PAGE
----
When Guilfort Dieuvil was arrested in May 2012, authorities said he had taken advantage of numerous South Florida homeowners during the region’s foreclosure crisis.
The business executive was accused of luring victims through Haitian and Spanish radio station ads promising mortgage relief through his Nationwide Investment Firm Corp., operating from Boynton Beach, Boca Raton and West Palm Beach.
But now Dieuvil, 40, can avoid prosecution altogether. The Palm Beach County State Attorney’s Office Friday dropped 15 charges of obtaining property by fraud and one count of unlawful taking of advance fees. And two remaining felony charges can be dismissed in as little as 18 months, according to an agreement reached last week.
The resulting dismissal of the charges really treats this as it should have been treated from the start,” said defense attorney Alvin Entin, framing the entire matter as a civil dispute. “There was no crime committed.”
Circuit Judge Stephen Rapp approved the terms, arranged by Assistant State Attorney Jean Francis, Entin and co-defense attorney Gregory Morse.
Dieuvil will not be prosecuted on two counts of organized scheme to defraud greater than $50,000 if he stays out of trouble while the “pre-trial intervention” agreement is in place up to three years. He would avoid both having convictions on his record and the prospect of prison time.
The remaining charges concern allegations involving Dieuvil’s dealings with Haitian Bethel Baptist Church of Boynton Beach, and a separate property, Entin said. He added Dieuvil has agreed to some restitution payments.
The resolution of this case shows the alleged fraud wasn’t substantiated, Entin said.
Authorities had said Dieuvil’s company offered to purchase homes at risk of foreclosure and negotiate with banks and lenders to pay off mortgage debts. Once Dieuvil acquired the properties, he never paid off the delinquent mortgages, police said.
To facilitate the fraud, Dieuvil advertised on a Haitian radio station, Radio Haiti Amerique Internationale, 980-AM, WHSR, and a Spanish radio station, the Glades Media Group, 1380-AM, WWRF, to promote information that was materially false,” an arrest report states.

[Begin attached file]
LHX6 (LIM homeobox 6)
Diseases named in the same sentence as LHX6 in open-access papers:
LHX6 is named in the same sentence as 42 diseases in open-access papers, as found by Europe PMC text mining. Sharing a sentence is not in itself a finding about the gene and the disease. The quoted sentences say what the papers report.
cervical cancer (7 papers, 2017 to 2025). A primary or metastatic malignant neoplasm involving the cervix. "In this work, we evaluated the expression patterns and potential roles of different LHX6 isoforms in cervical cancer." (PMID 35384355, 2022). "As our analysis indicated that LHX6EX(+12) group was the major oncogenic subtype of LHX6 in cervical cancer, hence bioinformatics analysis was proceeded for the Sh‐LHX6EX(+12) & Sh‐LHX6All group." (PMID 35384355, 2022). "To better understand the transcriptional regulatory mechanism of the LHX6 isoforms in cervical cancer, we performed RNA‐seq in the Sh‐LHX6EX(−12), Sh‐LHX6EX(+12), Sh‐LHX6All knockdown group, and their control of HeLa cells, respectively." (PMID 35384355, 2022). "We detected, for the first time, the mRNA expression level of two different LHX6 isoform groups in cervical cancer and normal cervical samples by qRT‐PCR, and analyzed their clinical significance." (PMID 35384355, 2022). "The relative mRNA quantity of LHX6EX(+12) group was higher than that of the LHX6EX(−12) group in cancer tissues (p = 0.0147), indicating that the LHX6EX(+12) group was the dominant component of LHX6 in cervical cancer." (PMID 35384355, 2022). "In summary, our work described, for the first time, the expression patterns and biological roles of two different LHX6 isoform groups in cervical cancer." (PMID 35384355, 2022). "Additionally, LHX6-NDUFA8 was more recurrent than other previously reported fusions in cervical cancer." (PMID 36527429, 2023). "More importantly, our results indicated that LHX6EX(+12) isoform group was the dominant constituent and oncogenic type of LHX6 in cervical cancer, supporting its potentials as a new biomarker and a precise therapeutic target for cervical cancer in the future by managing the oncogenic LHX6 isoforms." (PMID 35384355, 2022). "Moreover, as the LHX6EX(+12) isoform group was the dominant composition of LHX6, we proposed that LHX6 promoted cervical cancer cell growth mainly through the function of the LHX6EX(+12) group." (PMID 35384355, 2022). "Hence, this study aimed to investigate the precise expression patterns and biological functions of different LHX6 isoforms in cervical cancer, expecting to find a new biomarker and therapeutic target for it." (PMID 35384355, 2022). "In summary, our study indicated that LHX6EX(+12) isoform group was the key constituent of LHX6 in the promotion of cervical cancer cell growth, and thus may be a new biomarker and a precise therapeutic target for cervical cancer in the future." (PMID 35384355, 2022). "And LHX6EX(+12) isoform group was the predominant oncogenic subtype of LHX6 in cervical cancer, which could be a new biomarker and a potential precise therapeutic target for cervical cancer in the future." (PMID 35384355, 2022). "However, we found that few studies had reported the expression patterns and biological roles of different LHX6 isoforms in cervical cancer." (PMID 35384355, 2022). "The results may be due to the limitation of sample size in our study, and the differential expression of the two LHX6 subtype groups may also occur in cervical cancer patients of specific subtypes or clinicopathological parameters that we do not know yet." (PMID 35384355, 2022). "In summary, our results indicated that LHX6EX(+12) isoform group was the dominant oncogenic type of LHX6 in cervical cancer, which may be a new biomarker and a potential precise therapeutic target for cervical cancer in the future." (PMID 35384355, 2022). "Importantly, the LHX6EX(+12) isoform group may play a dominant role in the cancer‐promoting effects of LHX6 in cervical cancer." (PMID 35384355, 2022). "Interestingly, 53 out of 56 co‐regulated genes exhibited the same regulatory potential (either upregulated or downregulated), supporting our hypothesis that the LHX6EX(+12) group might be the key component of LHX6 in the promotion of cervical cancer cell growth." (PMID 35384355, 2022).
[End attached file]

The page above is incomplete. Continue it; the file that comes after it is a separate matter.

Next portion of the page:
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Police said Dieuvil lured clients with a pitch to “purchase your house if you are willing to sell it, deal with your lender directly, pay all costs including foreclosure defense, sell or lease you another one.”
People enticed by this offer transferred their homes to Nationwide through quit-claim deeds or warranty deeds, police said.
Investigators from Boca Raton police, the Florida Office of Financial Regulation and Boynton Beach police, said they discovered between May 2009 and July 2011, Nationwide acquired 104 properties valued at $9.5 million. The investigation focused on 15 cases.
They concluded Dieuvil acquired 17 properties valued at $2.5 million from those 15 homeowners, and never paid off the delinquent mortgages. Lenders continued foreclosure proceedings against the alleged victims in Palm Beach and Broward counties, while Dieuvil forced them to pay rent, police said.
On Tuesday, Entin said the outcome in court “was the fairest, most appropriate way to deal with these cases.”
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